- Government instability. Recent uprisings in the Middle East have put new pressures on the Iraqi Government to maintain stability, the rule of law, transparency, and democratic dialogue between the country’s political blocs. Public pressure for government reform within Iraq has demonstrated the continued need for support for such democratic governance practices. UNAMI remains committed to supporting efforts towards a stable, more peaceful, and prosperous Iraq by facilitating negotiations between political blocs on a number of issues including political appointments to security related ministries, restructuring of the Prime Minister’s cabinet, overseeing negotiations with the U.S. over troop withdrawal, and expediting reform negotiations between regional governments such as in Kurdistan.
- Disputes over the Kirkuk oil area. The Kirkuk region, which is inhabited by ethnic Kurds, Arabs, and Turkmen, sits on 13% percent of Iraq’s oil reserves. As a result, the Iraqi government and the largely autonomous Kurdistan Regional government disagree about who controls the region. While the Iraqi constitution presents a plan to determine control through a referendum, political feuding and the potential for conflict has delayed the vote. The UN, empowered by the Iraqi government, has outlined two possible solutions, either a census and referendum or the establishment of Kirkuk as an independent province of Iraq. Both proposals are under consideration by all parties, and sides continue to meet under UNAMI auspices.
Landmines. Iraq is one of the most mine-contaminated countries in the world, with landmines and unexploded ordnance (UXO) covering 1,730 square kilometers. Around 1.6 million Iraqis in 1,600 communities, or one in every 20 Iraqis, are affected. In 2006, Iraq signed the anti-personnel mine-ban treaty but instability has posed a serious challenge to fulfilling the treaty's mandate. Marking the International Day for Mine Awareness and Assistance in Mine Action in April of 2012, the United Nations called for an Iraq free of all landmines by 2018, reaffirming its commitment to support the country’s Mine Action programme. “Each year on 4 April, countries around the world raise awareness about landmines and progress toward their eradication. In Iraq, we want to honor this day by drawing the attention to Iraqi women, men and children who have lost their lives or limbs, who have become blind, or who cannot move freely because of landmines,” said Martin Kobler, the Special Representative of the Secretary-General (SRSG) for Iraq. An Iraqi government official claims that detailed maps of areas containing land mines and UXO are being drawn, but that it is unlikely they will be cleared by 2018.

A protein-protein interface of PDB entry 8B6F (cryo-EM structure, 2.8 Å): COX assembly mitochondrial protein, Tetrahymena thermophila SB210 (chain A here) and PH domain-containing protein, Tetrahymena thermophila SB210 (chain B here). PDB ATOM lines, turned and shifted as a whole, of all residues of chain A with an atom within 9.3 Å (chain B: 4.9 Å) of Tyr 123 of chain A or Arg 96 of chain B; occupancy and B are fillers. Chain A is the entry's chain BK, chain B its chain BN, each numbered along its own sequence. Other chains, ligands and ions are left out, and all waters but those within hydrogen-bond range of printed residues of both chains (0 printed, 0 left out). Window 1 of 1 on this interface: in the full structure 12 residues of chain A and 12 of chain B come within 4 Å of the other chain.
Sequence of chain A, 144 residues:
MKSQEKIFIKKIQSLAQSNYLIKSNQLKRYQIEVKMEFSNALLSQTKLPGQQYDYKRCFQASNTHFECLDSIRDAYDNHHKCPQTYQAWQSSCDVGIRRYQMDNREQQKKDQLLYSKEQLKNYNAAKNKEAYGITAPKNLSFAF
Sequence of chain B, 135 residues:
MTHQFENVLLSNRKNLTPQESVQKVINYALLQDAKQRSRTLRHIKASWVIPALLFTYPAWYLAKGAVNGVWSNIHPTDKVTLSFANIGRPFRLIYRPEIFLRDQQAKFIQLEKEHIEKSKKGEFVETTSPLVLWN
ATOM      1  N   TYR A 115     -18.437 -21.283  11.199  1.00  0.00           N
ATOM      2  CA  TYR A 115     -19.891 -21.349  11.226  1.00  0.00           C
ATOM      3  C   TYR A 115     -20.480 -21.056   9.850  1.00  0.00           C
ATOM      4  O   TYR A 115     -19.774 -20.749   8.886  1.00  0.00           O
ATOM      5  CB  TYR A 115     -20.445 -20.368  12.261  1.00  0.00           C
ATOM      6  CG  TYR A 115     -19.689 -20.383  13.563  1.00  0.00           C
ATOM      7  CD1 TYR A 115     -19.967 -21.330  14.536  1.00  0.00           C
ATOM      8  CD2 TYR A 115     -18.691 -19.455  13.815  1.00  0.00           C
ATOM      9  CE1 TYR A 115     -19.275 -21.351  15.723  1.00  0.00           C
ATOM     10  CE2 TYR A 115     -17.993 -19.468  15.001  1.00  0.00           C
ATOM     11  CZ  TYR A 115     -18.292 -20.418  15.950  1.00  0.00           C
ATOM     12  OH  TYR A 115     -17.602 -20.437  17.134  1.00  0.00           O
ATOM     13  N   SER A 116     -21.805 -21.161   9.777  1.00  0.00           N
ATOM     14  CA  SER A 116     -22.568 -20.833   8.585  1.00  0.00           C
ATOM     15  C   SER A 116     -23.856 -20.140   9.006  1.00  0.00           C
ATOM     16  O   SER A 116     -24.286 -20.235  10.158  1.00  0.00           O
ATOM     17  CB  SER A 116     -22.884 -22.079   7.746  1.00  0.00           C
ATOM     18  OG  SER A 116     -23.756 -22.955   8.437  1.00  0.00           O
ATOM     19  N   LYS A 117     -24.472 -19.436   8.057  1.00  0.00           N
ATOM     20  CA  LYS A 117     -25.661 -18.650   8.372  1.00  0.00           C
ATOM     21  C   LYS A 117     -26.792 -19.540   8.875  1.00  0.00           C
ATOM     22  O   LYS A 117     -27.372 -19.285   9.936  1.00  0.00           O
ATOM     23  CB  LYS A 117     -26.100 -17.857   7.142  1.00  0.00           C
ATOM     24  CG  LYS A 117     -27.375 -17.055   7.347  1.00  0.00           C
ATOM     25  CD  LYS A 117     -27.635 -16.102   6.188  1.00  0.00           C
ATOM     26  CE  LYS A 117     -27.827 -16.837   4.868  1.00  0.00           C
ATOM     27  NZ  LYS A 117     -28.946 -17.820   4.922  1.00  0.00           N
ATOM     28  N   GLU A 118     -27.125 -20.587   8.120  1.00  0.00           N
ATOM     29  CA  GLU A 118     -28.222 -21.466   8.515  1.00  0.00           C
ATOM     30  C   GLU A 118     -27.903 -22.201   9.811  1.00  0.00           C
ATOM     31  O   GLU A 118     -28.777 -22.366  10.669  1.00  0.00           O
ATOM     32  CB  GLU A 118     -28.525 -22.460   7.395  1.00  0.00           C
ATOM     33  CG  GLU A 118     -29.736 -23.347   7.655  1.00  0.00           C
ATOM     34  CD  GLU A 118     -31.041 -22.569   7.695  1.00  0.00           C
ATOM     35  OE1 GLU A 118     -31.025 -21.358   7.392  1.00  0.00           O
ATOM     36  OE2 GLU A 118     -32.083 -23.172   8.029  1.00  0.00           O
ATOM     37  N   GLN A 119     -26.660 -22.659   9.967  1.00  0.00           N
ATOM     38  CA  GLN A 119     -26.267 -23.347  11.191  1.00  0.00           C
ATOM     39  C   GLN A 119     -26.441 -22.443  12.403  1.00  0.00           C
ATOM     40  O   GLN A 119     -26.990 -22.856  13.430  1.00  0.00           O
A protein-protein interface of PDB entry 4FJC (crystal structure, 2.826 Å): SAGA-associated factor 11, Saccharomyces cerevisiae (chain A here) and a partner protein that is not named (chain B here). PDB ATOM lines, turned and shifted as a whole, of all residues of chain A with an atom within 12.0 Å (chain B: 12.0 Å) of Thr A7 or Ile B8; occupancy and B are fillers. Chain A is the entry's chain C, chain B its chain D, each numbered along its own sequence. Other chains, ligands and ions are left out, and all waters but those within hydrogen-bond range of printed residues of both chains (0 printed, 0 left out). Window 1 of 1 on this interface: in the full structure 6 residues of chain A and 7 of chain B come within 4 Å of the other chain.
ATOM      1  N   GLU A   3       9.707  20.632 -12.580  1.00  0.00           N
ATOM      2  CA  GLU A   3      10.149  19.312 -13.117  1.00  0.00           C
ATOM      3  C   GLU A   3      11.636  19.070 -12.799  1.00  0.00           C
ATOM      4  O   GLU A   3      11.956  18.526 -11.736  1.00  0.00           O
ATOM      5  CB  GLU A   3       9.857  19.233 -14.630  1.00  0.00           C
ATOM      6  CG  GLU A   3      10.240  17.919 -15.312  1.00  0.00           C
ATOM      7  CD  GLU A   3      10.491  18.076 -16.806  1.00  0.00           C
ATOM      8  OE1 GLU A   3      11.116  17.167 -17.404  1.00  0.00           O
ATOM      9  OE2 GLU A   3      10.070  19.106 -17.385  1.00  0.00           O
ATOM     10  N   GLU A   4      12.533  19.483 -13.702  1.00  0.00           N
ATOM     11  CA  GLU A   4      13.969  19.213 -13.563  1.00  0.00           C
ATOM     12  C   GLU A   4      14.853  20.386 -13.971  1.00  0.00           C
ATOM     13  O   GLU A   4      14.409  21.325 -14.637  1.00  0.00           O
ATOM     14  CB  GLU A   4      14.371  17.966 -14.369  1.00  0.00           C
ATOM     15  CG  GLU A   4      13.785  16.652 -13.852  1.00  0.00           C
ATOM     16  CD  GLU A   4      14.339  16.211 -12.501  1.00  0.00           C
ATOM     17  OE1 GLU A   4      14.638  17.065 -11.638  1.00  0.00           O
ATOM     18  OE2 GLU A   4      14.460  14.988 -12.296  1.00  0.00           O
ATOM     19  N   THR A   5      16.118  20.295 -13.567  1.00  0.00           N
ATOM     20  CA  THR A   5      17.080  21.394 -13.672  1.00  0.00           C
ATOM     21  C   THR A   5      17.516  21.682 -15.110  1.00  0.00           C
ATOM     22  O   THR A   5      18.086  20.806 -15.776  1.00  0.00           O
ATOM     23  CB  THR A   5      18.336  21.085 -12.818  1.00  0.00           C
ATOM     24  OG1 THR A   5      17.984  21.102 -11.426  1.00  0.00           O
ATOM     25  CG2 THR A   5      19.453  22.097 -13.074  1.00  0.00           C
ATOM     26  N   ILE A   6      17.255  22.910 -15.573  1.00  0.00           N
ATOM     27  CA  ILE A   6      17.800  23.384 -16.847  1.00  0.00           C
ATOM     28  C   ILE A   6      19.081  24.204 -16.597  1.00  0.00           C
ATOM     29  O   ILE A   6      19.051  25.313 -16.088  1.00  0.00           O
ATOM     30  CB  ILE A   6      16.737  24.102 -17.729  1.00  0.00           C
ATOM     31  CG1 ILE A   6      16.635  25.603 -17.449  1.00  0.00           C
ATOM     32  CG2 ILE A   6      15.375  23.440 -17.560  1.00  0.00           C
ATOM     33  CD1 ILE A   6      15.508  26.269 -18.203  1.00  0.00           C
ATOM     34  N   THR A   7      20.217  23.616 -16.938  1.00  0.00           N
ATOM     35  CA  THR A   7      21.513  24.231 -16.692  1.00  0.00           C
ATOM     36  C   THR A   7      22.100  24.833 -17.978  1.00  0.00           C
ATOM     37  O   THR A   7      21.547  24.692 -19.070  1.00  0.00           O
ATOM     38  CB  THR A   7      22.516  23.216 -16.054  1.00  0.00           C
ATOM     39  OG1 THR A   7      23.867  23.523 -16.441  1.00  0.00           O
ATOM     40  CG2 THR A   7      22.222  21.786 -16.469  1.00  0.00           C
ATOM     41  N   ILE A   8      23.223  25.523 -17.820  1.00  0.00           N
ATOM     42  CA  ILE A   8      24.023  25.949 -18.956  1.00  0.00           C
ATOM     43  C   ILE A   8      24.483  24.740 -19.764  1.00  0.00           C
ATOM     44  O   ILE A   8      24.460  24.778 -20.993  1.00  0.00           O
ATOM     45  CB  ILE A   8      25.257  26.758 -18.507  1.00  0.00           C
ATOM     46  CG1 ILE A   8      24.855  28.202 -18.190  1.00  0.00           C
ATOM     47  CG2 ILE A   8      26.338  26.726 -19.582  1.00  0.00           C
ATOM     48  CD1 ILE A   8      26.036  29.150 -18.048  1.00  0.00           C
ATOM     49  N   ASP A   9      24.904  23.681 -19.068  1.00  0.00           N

Human Rights Abuses. Certain marginalized groups continue to suffer from inordinate abuses without a mechanism to speak out against their offenders. Media personnel, a group important for its contribution to national transparency, are the target of arbitrary arrest, detention, and intimidation. As an immediate solution to address some of these abuses, UNESCO and UNOPS have trained about 240 professionals in security and self-defense. Marginalized groups, including children and women, and members of the LGBT community face discrimination. Children continue to be used in conflict and are often the victims of conflict related violence. Women continue to be excluded from discussions about the country’s direction. The UN has also been active on this issue, meeting the Minister of State for Women’s Affairs to discuss the increased involvement of women in governance.
- Violence against Lesbian, Gay, Bisexual, and Transgender (LGBT) youth. Recently, LGBT and perceived LGBT youth have been the target of violence. As many as 70 Iraqi youth have been victimized in recent months, violating the UN Human Rights Council’s 2011 resolution condemning discrimination and violence based on sexual orientation and gender identity. U.S. Secretary of State Hillary Clinton has also condemned such violence against homosexuals, “Like being a woman, like being a racial, religious, tribal, or ethnic minority, being LGBT does not make you less human… It is a violation of human rights when people are beaten or killed because of their sexual orientation, or because they do not conform to cultural norms about how men and women should look or behave.”
*Updated December 2012